12. Dr. Bob

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    Your choice, Donna, just don't shoot at those who do use shorthand.

    BTW, R U against ALL abbrev? Let me know, ASAP! [​IMG]
     
  13. Tim

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    I certainly agree that people take God's name in vain way too often in our culture.

    However, the thing that bothers me about using G-d is that it makes God seem less approachable, as if we can't even say His name respectfully.

    It doesn't seem to fit with Paul's invitation to call Him "Abba" (Rom. 8:15, Gal. 4:6)--which from what I've heard is equivalent to "Daddy". That seems very personal--yet we're told it is appropriate.

    So isn't G-d just an overreaction to real profanity?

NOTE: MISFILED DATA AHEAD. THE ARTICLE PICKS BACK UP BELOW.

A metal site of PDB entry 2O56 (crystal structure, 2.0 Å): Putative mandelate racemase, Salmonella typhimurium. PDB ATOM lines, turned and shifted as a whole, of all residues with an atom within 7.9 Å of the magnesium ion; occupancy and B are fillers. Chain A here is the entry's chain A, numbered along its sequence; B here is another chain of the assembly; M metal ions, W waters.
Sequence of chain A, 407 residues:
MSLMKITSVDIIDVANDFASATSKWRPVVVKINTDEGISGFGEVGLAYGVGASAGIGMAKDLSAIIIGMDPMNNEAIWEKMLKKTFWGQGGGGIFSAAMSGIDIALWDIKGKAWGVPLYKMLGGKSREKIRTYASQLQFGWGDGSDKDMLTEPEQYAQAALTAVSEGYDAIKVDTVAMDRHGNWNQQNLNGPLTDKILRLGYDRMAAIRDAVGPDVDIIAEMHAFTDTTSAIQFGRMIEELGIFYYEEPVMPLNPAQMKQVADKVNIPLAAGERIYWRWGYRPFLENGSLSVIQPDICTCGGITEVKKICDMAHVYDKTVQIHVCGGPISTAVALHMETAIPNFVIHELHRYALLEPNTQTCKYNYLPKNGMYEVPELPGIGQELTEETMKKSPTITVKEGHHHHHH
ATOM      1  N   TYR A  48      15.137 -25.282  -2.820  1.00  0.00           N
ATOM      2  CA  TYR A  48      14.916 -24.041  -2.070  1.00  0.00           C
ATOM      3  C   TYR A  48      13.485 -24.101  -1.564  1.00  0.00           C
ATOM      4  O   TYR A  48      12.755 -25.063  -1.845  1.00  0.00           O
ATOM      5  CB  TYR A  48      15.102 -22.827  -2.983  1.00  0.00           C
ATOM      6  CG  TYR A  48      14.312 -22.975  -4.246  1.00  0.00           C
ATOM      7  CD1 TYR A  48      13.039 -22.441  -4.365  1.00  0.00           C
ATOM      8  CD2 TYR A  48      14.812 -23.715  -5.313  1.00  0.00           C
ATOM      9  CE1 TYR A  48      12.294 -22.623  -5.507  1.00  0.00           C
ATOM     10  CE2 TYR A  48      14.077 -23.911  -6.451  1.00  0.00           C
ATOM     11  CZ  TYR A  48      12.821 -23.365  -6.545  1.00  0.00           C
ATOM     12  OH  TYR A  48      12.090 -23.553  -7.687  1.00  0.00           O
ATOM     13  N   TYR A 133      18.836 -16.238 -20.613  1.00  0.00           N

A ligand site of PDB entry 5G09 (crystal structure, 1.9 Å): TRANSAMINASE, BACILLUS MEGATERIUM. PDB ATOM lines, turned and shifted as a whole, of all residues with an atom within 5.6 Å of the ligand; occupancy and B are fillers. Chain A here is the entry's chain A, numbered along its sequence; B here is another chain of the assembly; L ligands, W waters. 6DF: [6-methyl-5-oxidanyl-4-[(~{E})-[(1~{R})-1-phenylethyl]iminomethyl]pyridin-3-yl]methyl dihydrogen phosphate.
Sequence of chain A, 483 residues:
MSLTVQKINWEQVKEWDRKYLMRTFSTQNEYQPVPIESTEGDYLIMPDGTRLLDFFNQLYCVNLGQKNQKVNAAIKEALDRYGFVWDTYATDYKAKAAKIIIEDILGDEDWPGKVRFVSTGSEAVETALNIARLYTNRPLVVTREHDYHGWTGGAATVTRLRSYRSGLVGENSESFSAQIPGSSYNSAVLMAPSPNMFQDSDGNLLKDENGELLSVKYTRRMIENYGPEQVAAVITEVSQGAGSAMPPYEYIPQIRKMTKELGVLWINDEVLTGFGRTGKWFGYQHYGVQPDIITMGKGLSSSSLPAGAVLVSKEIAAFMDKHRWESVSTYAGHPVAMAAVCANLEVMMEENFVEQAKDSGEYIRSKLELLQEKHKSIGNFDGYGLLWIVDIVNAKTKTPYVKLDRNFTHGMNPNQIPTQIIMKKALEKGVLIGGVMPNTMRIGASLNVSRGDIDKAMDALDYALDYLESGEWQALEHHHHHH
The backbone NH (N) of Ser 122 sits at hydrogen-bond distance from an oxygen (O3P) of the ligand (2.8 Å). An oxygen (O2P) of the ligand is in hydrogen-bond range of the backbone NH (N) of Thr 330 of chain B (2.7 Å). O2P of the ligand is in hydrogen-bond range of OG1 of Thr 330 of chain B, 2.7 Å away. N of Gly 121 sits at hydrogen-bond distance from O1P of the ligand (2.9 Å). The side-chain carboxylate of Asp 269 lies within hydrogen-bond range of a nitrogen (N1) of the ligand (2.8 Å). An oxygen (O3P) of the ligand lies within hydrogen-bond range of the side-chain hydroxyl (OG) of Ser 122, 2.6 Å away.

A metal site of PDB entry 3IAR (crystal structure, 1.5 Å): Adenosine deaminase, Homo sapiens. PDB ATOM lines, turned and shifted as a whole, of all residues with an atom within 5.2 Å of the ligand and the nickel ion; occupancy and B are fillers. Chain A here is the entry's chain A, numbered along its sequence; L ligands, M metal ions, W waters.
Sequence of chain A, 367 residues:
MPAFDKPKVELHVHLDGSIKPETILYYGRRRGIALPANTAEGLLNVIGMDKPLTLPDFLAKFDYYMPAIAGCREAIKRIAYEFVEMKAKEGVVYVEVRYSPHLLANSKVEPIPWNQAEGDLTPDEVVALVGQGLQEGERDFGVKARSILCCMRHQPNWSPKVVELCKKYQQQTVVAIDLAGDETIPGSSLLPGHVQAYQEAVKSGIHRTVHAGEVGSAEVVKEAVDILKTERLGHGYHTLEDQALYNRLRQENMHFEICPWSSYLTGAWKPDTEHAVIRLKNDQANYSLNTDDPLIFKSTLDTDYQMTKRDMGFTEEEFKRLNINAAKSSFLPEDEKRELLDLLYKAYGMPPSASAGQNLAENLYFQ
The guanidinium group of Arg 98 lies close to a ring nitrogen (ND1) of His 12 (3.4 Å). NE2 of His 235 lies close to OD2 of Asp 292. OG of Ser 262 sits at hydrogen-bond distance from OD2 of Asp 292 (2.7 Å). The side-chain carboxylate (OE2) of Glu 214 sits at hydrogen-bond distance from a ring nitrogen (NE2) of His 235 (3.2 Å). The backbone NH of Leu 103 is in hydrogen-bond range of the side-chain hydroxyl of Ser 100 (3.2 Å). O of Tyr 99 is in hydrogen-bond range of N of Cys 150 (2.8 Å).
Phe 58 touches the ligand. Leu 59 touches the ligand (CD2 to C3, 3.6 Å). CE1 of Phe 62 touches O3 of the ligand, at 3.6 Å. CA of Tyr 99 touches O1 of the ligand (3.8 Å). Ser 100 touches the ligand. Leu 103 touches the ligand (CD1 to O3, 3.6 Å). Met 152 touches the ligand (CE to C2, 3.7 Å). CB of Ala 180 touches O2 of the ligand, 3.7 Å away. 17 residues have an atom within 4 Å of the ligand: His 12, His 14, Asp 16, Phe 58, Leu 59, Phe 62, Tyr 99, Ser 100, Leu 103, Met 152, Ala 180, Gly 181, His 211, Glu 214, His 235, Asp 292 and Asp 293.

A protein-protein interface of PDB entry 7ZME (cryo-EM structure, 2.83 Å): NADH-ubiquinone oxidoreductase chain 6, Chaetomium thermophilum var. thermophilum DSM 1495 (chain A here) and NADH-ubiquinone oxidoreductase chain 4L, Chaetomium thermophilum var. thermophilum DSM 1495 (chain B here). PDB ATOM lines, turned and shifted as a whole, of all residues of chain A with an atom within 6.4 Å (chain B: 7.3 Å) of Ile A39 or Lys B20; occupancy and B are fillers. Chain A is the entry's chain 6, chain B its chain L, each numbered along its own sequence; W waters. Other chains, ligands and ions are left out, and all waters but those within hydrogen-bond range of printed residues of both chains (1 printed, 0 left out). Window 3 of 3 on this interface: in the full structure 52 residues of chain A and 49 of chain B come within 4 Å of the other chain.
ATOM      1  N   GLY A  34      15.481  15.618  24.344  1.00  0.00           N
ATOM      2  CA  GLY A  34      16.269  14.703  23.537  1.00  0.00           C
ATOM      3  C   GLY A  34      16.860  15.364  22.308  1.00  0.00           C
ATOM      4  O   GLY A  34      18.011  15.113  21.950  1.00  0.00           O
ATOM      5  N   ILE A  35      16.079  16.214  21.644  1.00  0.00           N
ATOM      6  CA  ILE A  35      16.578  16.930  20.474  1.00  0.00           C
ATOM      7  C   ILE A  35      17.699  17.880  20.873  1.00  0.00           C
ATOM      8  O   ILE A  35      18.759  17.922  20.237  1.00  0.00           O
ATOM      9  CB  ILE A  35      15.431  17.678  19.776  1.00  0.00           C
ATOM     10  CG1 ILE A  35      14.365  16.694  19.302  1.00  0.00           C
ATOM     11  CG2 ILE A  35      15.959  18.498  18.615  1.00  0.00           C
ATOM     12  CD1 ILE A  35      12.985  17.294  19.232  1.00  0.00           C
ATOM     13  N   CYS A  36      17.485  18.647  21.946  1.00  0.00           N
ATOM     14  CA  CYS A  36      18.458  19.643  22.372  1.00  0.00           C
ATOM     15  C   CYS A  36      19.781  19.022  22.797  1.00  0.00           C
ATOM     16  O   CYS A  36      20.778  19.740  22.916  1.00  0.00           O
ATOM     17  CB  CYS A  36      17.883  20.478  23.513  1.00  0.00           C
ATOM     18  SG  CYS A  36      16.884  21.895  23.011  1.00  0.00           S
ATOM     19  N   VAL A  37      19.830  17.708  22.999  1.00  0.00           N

14. Johnv

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    He didn't He said "I Am who I Am" (or I will be who I will be) has sent him."

    In other words, God was saying, "Look, I ain't gonna give you a calling card".
     
  15. Dr. Bob

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    He didn't He said "I Am who I Am" (or I will be who I will be) has sent him."</font>[/QUOTE]Actually He said His name was "YHWH H'YHWH". It is loosely translated "I am that I am" in English. So Artimaeus is right on.

    This is God's pet name, personal name, name that showed the closest relationship was and is YHWH.

    You can call me
    Doc
    Dr Bob
    Bob
    Dr Griffin
    Robert